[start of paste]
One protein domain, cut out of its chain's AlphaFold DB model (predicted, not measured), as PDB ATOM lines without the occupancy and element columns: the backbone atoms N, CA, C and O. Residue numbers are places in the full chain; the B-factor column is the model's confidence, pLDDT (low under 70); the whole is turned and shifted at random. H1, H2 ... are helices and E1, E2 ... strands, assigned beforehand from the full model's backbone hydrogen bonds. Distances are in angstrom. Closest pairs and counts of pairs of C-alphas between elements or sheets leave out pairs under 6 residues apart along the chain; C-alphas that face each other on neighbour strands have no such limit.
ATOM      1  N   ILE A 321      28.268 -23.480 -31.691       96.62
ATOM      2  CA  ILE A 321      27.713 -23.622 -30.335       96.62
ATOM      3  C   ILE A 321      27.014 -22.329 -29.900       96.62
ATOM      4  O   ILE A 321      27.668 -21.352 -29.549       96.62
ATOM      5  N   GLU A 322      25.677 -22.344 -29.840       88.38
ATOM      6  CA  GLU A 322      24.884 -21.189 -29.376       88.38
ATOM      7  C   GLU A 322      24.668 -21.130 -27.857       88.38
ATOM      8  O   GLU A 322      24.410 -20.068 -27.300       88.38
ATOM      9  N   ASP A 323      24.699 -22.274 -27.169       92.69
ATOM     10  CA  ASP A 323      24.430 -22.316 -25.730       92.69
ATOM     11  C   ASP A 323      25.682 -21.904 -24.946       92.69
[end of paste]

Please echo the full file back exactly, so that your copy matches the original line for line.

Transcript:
One protein domain, cut out of its chain's AlphaFold DB model (predicted, not measured), as PDB ATOM lines without the occupancy and element columns: the backbone atoms N, CA, C and O. Residue numbers are places in the full chain; the B-factor column is the model's confidence, pLDDT (low under 70); the whole is turned and shifted at random. H1, H2 ... are helices and E1, E2 ... strands, assigned beforehand from the full model's backbone hydrogen bonds. Distances are in angstrom. Closest pairs and counts of pairs of C-alphas between elements or sheets leave out pairs under 6 residues apart along the chain; C-alphas that face each other on neighbour strands have no such limit.
ATOM      1  N   ILE A 321      28.268 -23.480 -31.691       96.62
ATOM      2  CA  ILE A 321      27.713 -23.622 -30.335       96.62
ATOM      3  C   ILE A 321      27.014 -22.329 -29.900       96.62
ATOM      4  O   ILE A 321      27.668 -21.352 -29.549       96.62
ATOM      5  N   GLU A 322      25.677 -22.344 -29.840       88.38
ATOM      6  CA  GLU A 322      24.884 -21.189 -29.376       88.38
ATOM      7  C   GLU A 322      24.668 -21.130 -27.857       88.38
ATOM      8  O   GLU A 322      24.410 -20.068 -27.300       88.38
ATOM      9  N   ASP A 323      24.699 -22.274 -27.169       92.69
ATOM     10  CA  ASP A 323      24.430 -22.316 -25.730       92.69
ATOM     11  C   ASP A 323      25.682 -21.904 -24.946       92.69